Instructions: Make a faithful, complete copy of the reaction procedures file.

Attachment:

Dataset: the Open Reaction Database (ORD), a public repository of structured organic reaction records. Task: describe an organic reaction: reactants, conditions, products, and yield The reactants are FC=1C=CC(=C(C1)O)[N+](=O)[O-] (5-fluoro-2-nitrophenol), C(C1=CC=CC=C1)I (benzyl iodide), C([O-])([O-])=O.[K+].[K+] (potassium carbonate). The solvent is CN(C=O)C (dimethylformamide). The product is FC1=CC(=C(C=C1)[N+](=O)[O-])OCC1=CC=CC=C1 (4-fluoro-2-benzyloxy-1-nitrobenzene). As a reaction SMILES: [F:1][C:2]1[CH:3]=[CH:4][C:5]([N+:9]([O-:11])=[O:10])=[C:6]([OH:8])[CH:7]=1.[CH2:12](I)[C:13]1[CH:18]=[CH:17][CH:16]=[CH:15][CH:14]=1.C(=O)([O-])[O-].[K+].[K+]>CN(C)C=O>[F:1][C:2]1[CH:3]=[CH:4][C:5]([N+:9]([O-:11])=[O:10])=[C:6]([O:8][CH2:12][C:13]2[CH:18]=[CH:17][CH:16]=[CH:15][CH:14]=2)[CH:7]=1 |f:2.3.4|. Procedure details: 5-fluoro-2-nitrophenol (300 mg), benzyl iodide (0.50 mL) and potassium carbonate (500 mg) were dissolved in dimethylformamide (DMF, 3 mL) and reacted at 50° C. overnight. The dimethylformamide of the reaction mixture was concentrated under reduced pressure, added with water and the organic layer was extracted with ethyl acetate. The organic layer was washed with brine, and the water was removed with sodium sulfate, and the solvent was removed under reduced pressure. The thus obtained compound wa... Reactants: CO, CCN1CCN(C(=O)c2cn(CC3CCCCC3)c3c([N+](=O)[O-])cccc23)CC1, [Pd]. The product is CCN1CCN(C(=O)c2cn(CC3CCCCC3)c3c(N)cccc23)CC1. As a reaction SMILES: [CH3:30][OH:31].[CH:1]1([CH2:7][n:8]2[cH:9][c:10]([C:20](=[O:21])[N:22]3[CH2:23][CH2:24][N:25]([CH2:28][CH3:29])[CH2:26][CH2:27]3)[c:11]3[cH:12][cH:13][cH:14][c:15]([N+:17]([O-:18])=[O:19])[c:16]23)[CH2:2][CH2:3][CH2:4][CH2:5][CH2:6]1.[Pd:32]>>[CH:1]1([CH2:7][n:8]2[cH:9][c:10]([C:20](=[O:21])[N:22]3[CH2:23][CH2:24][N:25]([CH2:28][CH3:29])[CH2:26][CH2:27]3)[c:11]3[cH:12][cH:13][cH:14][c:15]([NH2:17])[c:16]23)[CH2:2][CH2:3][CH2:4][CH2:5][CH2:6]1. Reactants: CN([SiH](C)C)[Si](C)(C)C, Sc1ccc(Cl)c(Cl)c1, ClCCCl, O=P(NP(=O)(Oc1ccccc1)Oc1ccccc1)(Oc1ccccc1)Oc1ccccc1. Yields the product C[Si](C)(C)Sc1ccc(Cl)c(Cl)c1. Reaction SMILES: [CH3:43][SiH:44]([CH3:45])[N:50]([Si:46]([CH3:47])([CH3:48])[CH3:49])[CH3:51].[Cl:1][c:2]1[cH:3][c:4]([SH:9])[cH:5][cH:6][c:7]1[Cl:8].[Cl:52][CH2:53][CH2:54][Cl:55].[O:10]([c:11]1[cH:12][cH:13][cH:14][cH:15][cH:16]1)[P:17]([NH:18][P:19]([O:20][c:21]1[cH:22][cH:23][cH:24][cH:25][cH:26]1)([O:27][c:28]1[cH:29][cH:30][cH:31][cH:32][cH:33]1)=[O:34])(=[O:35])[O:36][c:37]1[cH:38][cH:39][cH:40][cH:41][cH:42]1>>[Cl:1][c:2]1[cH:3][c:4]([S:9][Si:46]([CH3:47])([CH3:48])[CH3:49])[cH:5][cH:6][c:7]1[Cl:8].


Dataset: the Open Reaction Database (ORD), a public repository of structured organic reaction records. Task: describe an organic reaction: reactants, conditions, products, and yield The reactants are FC=1C=CC(=C(C1)O)[N+](=O)[O-] (5-fluoro-2-nitrophenol), C(C1=CC=CC=C1)I (benzyl iodide), C([O-])([O-])=O.[K+].[K+] (potassium carbonate). The solvent is CN(C=O)C (dimethylformamide). The product is FC1=CC(=C(C=C1)[N+](=O)[O-])OCC1=CC=CC=C1 (4-fluoro-2-benzyloxy-1-nitrobenzene). As a reaction SMILES: [F:1][C:2]1[CH:3]=[CH:4][C:5]([N+:9]([O-:11])=[O:10])=[C:6]([OH:8])[CH:7]=1.[CH2:12](I)[C:13]1[CH:18]=[CH:17][CH:16]=[CH:15][CH:14]=1.C(=O)([O-])[O-].[K+].[K+]>CN(C)C=O>[F:1][C:2]1[CH:3]=[CH:4][C:5]([N+:9]([O-:11])=[O:10])=[C:6]([O:8][CH2:12][C:13]2[CH:18]=[CH:17][CH:16]=[CH:15][CH:14]=2)[CH:7]=1 |f:2.3.4|. Procedure details: 5-fluoro-2-nitrophenol (300 mg), benzyl iodide (0.50 mL) and potassium carbonate (500 mg) were dissolved in dimethylformamide (DMF, 3 mL) and reacted at 50° C. overnight. The dimethylformamide of the reaction mixture was concentrated under reduced pressure, added with water and the organic layer was extracted with ethyl acetate. The organic layer was washed with brine, and the water was removed with sodium sulfate, and the solvent was removed under reduced pressure. The thus obtained compound wa... Reactants: CO, CCN1CCN(C(=O)c2cn(CC3CCCCC3)c3c([N+](=O)[O-])cccc23)CC1, [Pd]. The product is CCN1CCN(C(=O)c2cn(CC3CCCCC3)c3c(N)cccc23)CC1. As a reaction SMILES: [CH3:30][OH:31].[CH:1]1([CH2:7][n:8]2[cH:9][c:10]([C:20](=[O:21])[N:22]3[CH2:23][CH2:24][N:25]([CH2:28][CH3:29])[CH2:26][CH2:27]3)[c:11]3[cH:12][cH:13][cH:14][c:15]([N+:17]([O-:18])=[O:19])[c:16]23)[CH2:2][CH2:3][CH2:4][CH2:5][CH2:6]1.[Pd:32]>>[CH:1]1([CH2:7][n:8]2[cH:9][c:10]([C:20](=[O:21])[N:22]3[CH2:23][CH2:24][N:25]([CH2:28][CH3:29])[CH2:26][CH2:27]3)[c:11]3[cH:12][cH:13][cH:14][c:15]([NH2:17])[c:16]23)[CH2:2][CH2:3][CH2:4][CH2:5][CH2:6]1. Reactants: CN([SiH](C)C)[Si](C)(C)C, Sc1ccc(Cl)c(Cl)c1, ClCCCl, O=P(NP(=O)(Oc1ccccc1)Oc1ccccc1)(Oc1ccccc1)Oc1ccccc1. Yields the product C[Si](C)(C)Sc1ccc(Cl)c(Cl)c1. Reaction SMILES: [CH3:43][SiH:44]([CH3:45])[N:50]([Si:46]([CH3:47])([CH3:48])[CH3:49])[CH3:51].[Cl:1][c:2]1[cH:3][c:4]([SH:9])[cH:5][cH:6][c:7]1[Cl:8].[Cl:52][CH2:53][CH2:54][Cl:55].[O:10]([c:11]1[cH:12][cH:13][cH:14][cH:15][cH:16]1)[P:17]([NH:18][P:19]([O:20][c:21]1[cH:22][cH:23][cH:24][cH:25][cH:26]1)([O:27][c:28]1[cH:29][cH:30][cH:31][cH:32][cH:33]1)=[O:34])(=[O:35])[O:36][c:37]1[cH:38][cH:39][cH:40][cH:41][cH:42]1>>[Cl:1][c:2]1[cH:3][c:4]([S:9][Si:46]([CH3:47])([CH3:48])[CH3:49])[cH:5][cH:6][c:7]1[Cl:8].